“Only expensive decks win!”
Ever hear that phrase about Commander (or Magic) before? I’m guessing many have, and if you have not dealt with someone’s incessant whining about how expensive cards are the only good ones, then consider yourself lucky. A common complaint for players about Commander is that the decks are way too expensive and only the rich players do well.
This is absolutely wrong.
I will not lie about how card power and price typically having a strong correlation. But you do not need to open a turn with Mana Crypt, Sol Ring, Sensei’s Divining Top, and Underground Sea to compete with your friends or at your local game store.
Claims that only expensive decks do well or that it is necessary to spend thousands of dollars to play Commander are excuses for lazy deckbuilding or poor piloting and threat assessment. Don’t be one of these people. Don’t continue the misinformation about our format.
Budgets Work and Budget Decks Win
Commons and uncommons are typically way cheaper than the rares. Sure, we all want to play with the newest gadgets, but every time a new set comes out, prices drop in the rotating set. It’s a great time to swoop in and snag some great cards.
Aside from timing your purchases, budgeting works. Save up money to get more expensive cards. Other fun options are finding hidden gems in Magic’s extensive past and finding good bulk deals. Heck, despite all the tempting expensive cards, this is the bulk rare format.
Skullclamp is under three bucks, and again, most commons and uncommons price out around fifty cents or a quarter. A deck with a total budget of $50.00 can still kick some serious butt and challenge your deckbuilding skills as you sacrifice Demonic Tutor for Diabolic Tutor.
Which leads me to my next point: find replacements!
Unless your deck is going for a specific win condition or is a highly tuned machine, you can make some sacrifices. Sure, Vampiric Tutor is among the best at what it does, but Insidious Dreams is a super-tutor. Demonic Collusion is way cheaper than the original Demonic Tutor, and you have the option to buyback Demonic Collusion when you cast it. Value! Path to Exile sees a lot of play Modern and boosts the price. No big deal! Condemn, Exile, or Crib Swap can replace it for most of your purposes.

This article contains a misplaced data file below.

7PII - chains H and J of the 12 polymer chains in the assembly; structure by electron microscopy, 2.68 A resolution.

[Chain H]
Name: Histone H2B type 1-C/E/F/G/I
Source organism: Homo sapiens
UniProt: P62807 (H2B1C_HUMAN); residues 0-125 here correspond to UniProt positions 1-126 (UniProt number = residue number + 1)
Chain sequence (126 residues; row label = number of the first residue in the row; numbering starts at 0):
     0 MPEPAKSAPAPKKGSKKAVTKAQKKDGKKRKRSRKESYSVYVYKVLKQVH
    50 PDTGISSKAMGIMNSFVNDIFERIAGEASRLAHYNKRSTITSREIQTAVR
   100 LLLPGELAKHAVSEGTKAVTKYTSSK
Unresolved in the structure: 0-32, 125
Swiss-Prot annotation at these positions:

Dual lands like Underground Sea are completely unnecessary for Commander. They are certainly the best two-color lands, but Myriad Landscape, Burnished Hart, Wayfarer’s Bauble, and Terrain Generator can help you get enough basics onto the battlefield that a dual land is not even close to required. Painlands (Underground River), Core Set lands (Drowned Catacomb), lands that enter the battlefield tapped but give some sort of value (Temple of Deceit, Dimir Aqueduct, Submerged Boneyard), and many others will get your manabase properly fixed. Commander is a casual format with absurd fixing. Don’t act like you need to spend hundreds for something that won’t matter 99.9% of the time.
Nearly everything can be replaced with a similar card in Commander. Krosan Tusker gets a land and can beat for six damage. Trench Wurm rumbles into the red zone for three damage. Avatar of Woe is both removal and an evasive threat. None of these cards is pricey. You do not need Sword of Fire and Ice to make a good Commander deck.
Synergy Beats Power
Do you know the lament many Commander players have about “good stuff” decks? The idea is you take a commander like Oona, Queen of the Fae and jam every card you think of that is super-powerful or banned in another format. The end result is a high-powered collection of cards your opponents don’t care about because you made yet another U/B Good Stuff deck. Each card may be powerful, but a Commander deck where the whole deck is built to achieve a goal is far more likely to win.
Think about the best decks for Standard, Modern, or Legacy. Each deck has a goal. Bant Collected Company in Standard may run extremely powerful cards in Bant, but not all of them, because the deck is trying to cast Collected Company often and to get massive value from it. The deck may sacrifice raw power by cutting or only running a single Archangel Avacyn to play something like four Bounding Krasis to help build a critical mass for casting Collected Company.
Elesh Norn, Grand Cenobite may be an extremely powerful card, but a deck that is extremely creature-light can benefit more from other hate cards. If you have access to black, then Massacre Wurm is extremely attractive. It may be less powerful, but the second effect functions as a win condition. That Oona deck would likely run counterspells and Cryptic Command is one of the best; but Dismiss does the same job (most times) for a fraction of the financial cost and an easier mana cost. Discombobulate is not only extremely fun to say, but you get to throw your opponents off for a bit as they have to read this card and you set up the top of your library.
Answers and Sales
Answer cards are typically very affordable and help make any deck capable of stopping an opponent. Wrath of God and Day of Judgment are affordable. Oblivion Ring is super-cheap. Doom Blade and the thousand variants are all affordable. Problem lands are easy to remove. I’ve shared my love of Trench Wurm, but Ghost Quarter is under $2.00 and Tectonic Edge is still affordable. Strip Mine is only a few dollars more than Tectonic Edge.
An alternative is theft. Take your pick. If you honestly, truly cannot afford to play any of your own powerful spells, steal them from your opponents! Add a sacrifice outlet and you are making impactful plays. Conjurer’s Closet helps the thievery become permanent.